In Others’ Words: Can You or Can’t You?
It’s not for lack of trying. I took my first sewing class when I was in high school. After sewing the zipper into a pair of pants backwards not once but twice, I left it that way. Yeah, getting into those “I made them myself” pants was quite an undertaking.
I took two more classes before I abandoned my sewing aspirations. I took the last class with my mother-in-law. Why, I don’t know. I do remember that I drove to class one night and ran a red light — but that’s another story.
I gave away my Singer sewing machine when I was thirty. You know what? I never regretted that decision. I had tried — and failed multiple times — to learn to sew. I knew that I couldn’t sew, would never learn to sew, and most important of all, didn’t want to learn to sew.
The best thing(s) about giving my sewing machine away? My friend who could sew and who needed a sewing machine got one for free. And me? I no longer felt guilty every time I saw that blasted thing gathering dust in the corner of my bedroom.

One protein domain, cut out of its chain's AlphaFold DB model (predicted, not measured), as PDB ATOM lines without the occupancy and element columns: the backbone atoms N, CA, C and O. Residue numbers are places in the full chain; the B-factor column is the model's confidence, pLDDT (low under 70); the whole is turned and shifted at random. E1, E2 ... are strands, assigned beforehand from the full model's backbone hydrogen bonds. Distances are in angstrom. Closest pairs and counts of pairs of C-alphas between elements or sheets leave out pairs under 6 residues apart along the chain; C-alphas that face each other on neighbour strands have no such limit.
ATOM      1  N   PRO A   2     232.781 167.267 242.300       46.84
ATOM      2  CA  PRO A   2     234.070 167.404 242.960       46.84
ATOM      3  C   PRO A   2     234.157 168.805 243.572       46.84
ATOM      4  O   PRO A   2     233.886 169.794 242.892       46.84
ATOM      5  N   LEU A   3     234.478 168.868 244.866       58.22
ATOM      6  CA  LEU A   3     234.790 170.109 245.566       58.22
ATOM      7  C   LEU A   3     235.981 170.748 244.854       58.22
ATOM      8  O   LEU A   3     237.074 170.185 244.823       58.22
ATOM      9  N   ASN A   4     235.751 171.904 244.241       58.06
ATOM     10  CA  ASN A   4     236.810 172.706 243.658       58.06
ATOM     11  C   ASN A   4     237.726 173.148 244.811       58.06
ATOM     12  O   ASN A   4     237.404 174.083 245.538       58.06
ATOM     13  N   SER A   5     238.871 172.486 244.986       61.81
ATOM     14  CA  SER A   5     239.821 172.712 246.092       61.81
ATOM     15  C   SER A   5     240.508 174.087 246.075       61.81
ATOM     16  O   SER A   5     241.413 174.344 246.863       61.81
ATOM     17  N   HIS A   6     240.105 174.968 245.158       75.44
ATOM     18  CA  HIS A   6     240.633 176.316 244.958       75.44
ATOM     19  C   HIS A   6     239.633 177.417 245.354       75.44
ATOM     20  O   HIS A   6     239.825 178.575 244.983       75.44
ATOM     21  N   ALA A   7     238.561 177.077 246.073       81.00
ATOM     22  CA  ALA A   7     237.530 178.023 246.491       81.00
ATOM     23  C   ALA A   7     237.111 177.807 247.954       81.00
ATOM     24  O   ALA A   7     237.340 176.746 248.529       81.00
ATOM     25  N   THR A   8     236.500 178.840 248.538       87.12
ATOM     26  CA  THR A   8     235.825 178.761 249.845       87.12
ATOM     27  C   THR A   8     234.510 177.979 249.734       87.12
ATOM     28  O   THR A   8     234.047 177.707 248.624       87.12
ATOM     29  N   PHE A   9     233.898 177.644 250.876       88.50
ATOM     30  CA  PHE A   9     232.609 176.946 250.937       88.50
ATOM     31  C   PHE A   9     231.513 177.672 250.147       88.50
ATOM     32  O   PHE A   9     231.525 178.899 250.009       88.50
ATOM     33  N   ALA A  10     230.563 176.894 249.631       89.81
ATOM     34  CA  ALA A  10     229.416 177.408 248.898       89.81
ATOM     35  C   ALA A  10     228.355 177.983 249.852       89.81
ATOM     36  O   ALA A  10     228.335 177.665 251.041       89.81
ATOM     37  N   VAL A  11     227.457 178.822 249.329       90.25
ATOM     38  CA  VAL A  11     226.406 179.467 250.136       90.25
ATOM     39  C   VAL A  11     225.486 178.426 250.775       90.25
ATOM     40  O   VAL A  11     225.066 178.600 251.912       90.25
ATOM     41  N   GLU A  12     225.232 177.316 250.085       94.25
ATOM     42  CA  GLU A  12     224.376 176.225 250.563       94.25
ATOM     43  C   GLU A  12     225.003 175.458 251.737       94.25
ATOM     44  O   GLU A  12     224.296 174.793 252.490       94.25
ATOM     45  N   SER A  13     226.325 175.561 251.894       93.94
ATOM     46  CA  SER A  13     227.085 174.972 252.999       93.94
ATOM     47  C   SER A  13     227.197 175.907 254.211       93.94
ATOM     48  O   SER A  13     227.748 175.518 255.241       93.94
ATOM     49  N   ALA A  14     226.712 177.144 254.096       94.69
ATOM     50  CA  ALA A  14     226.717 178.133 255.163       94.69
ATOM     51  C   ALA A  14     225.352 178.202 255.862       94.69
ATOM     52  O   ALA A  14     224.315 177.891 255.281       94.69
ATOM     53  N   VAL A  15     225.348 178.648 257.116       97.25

But even more than that, I was free to spend time doing the things I could do — and learning to do things I really, really wanted to do. Because honestly, I didn’t want to learn to sew. I just thought I should learn to sew. I’d save money making my own clothes and curtains and Christmas gifts, right? Guilt is a powerful motivator — and we waste an awful lot of time doing things we think we should do — and some things we can’t do — because we’re giving into guilt.
In Your Words: What can’t you do? Let’s go ahead and own up to it today — and be okay with it. How have you embraced what you cannot do and the freedom to do what you can?
The Power of What You Cannot Do Click to Tweet
How Saying “I Cannot” Makes You Free Click to Tweet
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